The study was approved by the local ethics committee and written informed consent obtained by all patients before the study. The radiation exposure was licensed by the UK administration of radioactive substances advisory committee.
Selective coronary arteriography was performed in all patients. Patients underwent cardiopulmonary exercise testing, transthoracic echocardiography, PET imaging with 18F-fluorodeoxyglucose (FDG), and radionuclide ventriculography (MUGA) within four weeks before CABG.
Cardiopulmonary exercise testing
Symptom limited cardiopulmonary exercise testing was performed using a treadmill according to a modified Naughton protocol. Breath by breath ventilatory and gas exchange data were measured using a Morgan Benchmark system (PK Morgan Ltd, Gillingham, Kent, UK). Peak oxygen consumption (VO 2) was calculated as the mean of the values recorded during 30 seconds before peak exercise.5 Attainment of the anaerobic threshold was assessed as the point at which carbon dioxide (VCO 2) increases disproportionately to VO 2 (v-slope method).7 Exercise tests were supervised by a physician unaware of the patients' clinical details to avoid bias.
Segmental left ventricular wall motion was assessed by transthoracic echocardiography (HP Sonos 2500, Hewlett Packard) according to the recommendations of the American Society of Echocardiography.8 The wall motion was graded as 1 (normal), 2 (hypokinetic), 3 (akinetic), and 4 (dyskinetic). The wall motion score index (WMSI) was calculated as the sum of the scores of the left ventricular segments divided by the number of segments evaluated.8 The echo images were analysed by two independent observers blinded to the clinical details and viability details of the patients. In a random subset of 10 patients (160 segments), the interobserver and the intraobserver agreement was assessed using the κ agreement coefficient: interobserver κ = 0.82 (95% confidence interval (CI) 0.69 to 0.95); intraobserver κ = 0.90 (95% CI 0.80 to 1.00).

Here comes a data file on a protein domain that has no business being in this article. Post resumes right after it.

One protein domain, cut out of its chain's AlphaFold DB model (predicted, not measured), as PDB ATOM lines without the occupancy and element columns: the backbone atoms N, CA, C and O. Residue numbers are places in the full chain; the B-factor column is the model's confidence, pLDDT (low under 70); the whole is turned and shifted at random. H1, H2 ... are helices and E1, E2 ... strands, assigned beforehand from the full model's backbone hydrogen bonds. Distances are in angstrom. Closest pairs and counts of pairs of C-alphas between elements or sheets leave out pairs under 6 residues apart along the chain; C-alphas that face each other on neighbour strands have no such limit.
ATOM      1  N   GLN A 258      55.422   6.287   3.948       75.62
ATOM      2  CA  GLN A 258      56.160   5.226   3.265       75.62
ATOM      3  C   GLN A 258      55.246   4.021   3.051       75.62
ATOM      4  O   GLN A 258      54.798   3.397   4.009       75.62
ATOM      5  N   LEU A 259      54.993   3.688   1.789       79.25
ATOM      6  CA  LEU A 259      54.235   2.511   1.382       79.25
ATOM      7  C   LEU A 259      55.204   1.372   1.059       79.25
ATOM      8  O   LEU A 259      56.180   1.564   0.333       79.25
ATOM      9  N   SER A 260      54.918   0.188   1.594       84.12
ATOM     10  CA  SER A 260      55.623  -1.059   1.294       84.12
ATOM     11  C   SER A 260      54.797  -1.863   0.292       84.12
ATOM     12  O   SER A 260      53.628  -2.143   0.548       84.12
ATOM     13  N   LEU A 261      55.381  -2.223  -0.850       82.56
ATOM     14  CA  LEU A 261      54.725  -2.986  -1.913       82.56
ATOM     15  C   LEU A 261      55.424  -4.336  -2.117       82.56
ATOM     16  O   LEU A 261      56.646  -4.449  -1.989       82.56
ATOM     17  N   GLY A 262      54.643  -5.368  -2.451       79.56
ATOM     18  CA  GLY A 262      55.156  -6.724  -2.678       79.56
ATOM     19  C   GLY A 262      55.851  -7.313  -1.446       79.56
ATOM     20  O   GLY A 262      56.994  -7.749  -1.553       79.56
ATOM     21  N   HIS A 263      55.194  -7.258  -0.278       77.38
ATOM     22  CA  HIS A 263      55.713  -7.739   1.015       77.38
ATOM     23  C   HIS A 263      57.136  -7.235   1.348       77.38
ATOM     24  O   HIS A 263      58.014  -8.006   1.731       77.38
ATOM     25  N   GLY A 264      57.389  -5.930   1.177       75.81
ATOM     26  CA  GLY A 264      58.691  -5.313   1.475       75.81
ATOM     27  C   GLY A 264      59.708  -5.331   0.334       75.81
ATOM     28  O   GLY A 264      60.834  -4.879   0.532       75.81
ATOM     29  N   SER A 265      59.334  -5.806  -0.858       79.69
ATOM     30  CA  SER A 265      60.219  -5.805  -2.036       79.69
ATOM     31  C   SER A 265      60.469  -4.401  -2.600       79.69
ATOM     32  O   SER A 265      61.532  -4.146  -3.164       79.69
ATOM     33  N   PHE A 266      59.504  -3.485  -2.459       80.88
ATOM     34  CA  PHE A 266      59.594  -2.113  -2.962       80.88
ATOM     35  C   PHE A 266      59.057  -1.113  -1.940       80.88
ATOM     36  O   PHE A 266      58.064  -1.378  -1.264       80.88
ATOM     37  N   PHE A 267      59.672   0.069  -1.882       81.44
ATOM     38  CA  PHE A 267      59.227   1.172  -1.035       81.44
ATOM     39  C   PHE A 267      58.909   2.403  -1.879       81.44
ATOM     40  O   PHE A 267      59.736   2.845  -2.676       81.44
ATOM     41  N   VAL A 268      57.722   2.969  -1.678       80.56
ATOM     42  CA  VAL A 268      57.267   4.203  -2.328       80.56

The study for the measurement of myocardial glucose utilisation was carried out during hyperinsulinaemic euglycaemic clamp with the glucose analogue FDG as described previously.9 Images were resliced in the short axis view and the left ventricle was divided to provide 16 regions of interest comparable to the ones used for echo analysis.8 A dysfunctional segment was considered viable if FDG uptake was ⩾ 0.25 μmol/min/g.10
All patients underwent radionuclide ventriculography for the assessment of LVEF.9 Analysis was performed by two independent physicians blinded to clinical details including the pre- or postoperative status. The interobserver and intraobserver agreement was assessed in a random subset of 10 patients using a standard method.11 The mean of the differences in LVEF was 0.05 (1.5)% and the 95% limits of agreement were −2.9% to 3%.
Clinical end point
The end point of the study was major cardiac events defined as cardiac death or transplantation. Cardiac mortality was defined as death occurring suddenly or after progressive heart failure deterioration. Information about mode of death was obtained from the patient's general practitioner and the patient's family.
Data were tested for absence of a Gaussian distribution with the Shapiro-Wilks test. Comparison of means of continuous data was made with the unpaired t test or the Mann-Whitney U test as appropriate. Categorical data were compared using the Fisher's exact test. Differences in survival between patient groups were compared using Kaplan-Meier survival curves, and significance was determined by the log rank test. The most important predictors of mortality were identified by Cox proportional hazard analysis. Data are expressed as mean (SD). Significance was set at p < 0.05.
BASELINE CHARACTERISTICS OF THE PATIENTS